We recently discussed in a previous Influence.co blog post that influencers can make more money creating videos for brands as opposed to simple social posts. But now, studies show there’s a greater incentive for creators to stick to video – and it has everything to do with the changing social media audience.
We all know about the latest algorithm change from Facebook, which was announced earlier this year. Essentially, Facebook aims to reward three-minute videos that can capture a viewer’s attention for at least one minute straight. If videos garner repeat viewings, that content creator will certainly reap even more rewards as the reach for that video becomes larger and larger.
GlobalWebIndex recently reported that 60% of all internet users watch videos on social media – including live streams or social videos that pop up in their feeds. This statistic seems par for the course – but it’s upon learning who exactly is watching said video content that things get interesting. In this report, the numbers reveal that 72% of the social media audience consists of people in the age group 16 to 24 years old. So, overwhelming, the vast majority of people consuming video content were born between 1995 and 2003.
Digital Information World believes these numbers are slightly skewed because younger generations spend more time online and understand technology a bit more than those born before them. The “older” audience will eventually catch up and level out, but for now – these numbers are significant when considering how to create content. This young age group – along with those aged 25 to 34 – also have the highest number of social media accounts compared to any other demographic. With an average of just over nine accounts online, young people are most likely going to be watching videos across all of them. They are consuming the most content in more spaces online, so why not consider making content exclusively for them?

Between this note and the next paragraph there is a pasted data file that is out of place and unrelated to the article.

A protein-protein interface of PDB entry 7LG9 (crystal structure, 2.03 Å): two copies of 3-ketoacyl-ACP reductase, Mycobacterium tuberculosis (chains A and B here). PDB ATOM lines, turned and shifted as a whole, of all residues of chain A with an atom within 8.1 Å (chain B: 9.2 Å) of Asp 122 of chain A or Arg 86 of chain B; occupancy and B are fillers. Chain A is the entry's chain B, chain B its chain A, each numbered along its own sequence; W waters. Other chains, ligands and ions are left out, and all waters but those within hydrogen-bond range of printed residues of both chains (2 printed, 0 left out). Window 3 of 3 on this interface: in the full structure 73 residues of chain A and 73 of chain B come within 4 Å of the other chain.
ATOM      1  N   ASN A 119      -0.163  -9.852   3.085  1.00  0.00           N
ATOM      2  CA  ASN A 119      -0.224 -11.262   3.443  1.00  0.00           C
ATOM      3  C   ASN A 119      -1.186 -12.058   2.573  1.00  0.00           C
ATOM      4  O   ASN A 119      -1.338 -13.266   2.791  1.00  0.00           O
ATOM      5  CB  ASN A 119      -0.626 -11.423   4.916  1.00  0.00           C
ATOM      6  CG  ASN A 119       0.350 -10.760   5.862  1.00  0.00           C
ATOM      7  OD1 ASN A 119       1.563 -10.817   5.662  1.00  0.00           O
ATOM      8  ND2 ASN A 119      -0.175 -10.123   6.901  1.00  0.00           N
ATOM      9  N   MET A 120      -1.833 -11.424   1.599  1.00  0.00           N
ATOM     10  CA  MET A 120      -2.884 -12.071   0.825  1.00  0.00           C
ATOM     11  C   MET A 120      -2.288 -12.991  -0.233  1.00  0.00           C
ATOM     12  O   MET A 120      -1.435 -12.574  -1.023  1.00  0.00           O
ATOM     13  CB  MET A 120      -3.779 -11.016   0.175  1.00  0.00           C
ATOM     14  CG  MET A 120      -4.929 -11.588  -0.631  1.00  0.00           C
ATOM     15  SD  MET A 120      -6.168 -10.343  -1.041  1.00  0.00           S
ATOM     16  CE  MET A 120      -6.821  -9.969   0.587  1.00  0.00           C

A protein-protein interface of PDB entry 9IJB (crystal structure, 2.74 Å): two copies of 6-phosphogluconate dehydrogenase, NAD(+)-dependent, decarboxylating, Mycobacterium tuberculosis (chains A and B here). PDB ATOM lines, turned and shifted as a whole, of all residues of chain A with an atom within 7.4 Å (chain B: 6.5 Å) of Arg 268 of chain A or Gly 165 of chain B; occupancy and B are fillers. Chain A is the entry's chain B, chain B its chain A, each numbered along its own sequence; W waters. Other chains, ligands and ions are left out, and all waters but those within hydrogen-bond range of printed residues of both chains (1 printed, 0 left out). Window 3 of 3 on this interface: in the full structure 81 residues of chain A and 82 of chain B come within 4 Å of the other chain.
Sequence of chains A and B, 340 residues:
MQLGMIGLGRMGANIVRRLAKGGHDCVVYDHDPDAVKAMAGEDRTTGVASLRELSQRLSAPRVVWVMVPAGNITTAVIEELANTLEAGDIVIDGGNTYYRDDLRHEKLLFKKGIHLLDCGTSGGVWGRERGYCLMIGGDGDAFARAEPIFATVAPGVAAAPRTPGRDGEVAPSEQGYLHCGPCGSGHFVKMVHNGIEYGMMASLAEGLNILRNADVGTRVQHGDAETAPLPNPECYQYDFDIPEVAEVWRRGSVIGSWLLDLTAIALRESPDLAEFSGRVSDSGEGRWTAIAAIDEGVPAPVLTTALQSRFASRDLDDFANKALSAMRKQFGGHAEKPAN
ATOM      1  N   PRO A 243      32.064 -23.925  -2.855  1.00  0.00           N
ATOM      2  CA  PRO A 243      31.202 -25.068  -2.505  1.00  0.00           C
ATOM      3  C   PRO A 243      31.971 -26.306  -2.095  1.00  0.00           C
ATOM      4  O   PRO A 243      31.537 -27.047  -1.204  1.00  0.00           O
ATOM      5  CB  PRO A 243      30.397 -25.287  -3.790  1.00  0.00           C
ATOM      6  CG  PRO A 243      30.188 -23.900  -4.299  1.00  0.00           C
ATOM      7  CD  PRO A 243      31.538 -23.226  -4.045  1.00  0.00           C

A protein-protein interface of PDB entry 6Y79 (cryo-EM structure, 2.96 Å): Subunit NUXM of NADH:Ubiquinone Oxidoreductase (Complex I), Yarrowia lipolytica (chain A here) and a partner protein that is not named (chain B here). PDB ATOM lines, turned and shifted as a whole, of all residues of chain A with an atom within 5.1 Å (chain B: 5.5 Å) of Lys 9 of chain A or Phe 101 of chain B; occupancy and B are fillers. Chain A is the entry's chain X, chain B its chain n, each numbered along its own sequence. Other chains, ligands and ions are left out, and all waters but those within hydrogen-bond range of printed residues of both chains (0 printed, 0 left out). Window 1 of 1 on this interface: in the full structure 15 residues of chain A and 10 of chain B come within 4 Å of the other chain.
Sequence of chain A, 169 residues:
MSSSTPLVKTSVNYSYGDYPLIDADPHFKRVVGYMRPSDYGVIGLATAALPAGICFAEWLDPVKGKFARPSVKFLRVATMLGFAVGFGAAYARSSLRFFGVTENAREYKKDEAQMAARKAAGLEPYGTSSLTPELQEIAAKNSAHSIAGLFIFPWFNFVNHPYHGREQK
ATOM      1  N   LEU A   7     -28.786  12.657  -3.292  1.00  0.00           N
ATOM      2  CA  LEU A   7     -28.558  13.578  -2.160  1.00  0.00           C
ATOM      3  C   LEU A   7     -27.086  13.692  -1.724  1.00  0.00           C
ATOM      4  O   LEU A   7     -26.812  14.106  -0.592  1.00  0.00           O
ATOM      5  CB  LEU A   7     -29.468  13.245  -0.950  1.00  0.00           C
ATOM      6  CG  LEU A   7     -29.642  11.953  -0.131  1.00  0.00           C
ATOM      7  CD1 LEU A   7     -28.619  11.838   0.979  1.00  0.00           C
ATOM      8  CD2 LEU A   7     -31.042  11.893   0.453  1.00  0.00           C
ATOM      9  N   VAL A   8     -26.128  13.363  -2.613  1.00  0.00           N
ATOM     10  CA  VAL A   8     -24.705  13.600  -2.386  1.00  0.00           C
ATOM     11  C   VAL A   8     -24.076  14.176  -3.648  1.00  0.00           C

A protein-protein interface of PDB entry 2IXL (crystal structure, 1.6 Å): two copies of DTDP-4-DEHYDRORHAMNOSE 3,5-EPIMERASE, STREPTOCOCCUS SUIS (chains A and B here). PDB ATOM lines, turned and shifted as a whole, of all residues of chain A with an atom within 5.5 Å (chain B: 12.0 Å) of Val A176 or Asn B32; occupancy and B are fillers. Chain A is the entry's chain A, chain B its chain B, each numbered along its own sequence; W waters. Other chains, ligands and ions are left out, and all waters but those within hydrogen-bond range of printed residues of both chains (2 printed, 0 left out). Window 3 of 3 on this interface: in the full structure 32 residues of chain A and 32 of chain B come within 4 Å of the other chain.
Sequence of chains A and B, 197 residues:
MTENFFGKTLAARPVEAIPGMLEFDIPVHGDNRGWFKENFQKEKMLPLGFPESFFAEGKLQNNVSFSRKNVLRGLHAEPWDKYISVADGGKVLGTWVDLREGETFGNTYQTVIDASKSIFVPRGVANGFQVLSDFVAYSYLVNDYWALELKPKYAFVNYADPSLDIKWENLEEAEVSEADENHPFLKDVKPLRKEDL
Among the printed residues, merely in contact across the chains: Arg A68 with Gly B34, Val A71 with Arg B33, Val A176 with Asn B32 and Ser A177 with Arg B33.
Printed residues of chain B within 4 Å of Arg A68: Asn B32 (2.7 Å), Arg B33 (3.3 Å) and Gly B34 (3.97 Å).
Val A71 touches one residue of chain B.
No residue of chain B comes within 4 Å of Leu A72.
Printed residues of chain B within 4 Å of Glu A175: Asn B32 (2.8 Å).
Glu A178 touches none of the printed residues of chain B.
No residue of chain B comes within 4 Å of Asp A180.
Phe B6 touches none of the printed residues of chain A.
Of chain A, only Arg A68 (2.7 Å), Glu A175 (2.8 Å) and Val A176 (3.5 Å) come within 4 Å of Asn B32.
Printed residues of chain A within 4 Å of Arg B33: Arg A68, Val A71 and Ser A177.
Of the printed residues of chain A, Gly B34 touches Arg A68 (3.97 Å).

Influencers would be interested to know that, according to the GlobalWebIndex report, 40% of internet users follow brands they like and actually use, while 25% of users follow a brand because they intend to purchase from them in the future. Digital Information World remarks that these statistics prove that “influencing people via is easier if the target is more towards entertaining them rather than selling them with visible ideas.” The emphasis on entertainment feels so important knowing the social audience is young; instead of being inundated with information at every turn, young people value influencers telling them something through performance. And what better way to perform than through videos?
While it requires a bit more of an investment compared to writing social text posts, social video creation currently and will continue to hold so much value in the influencer marketing sphere. Remembering to focus on the audience first can shed light on not only what that audience would like to hear from an influencer, but how they’d like to hear it. Finding the sweet spot between successfully developing branded content for an employer and the audience meant to consume it should be the first priority of any influencer. After all, the numbers prove it.
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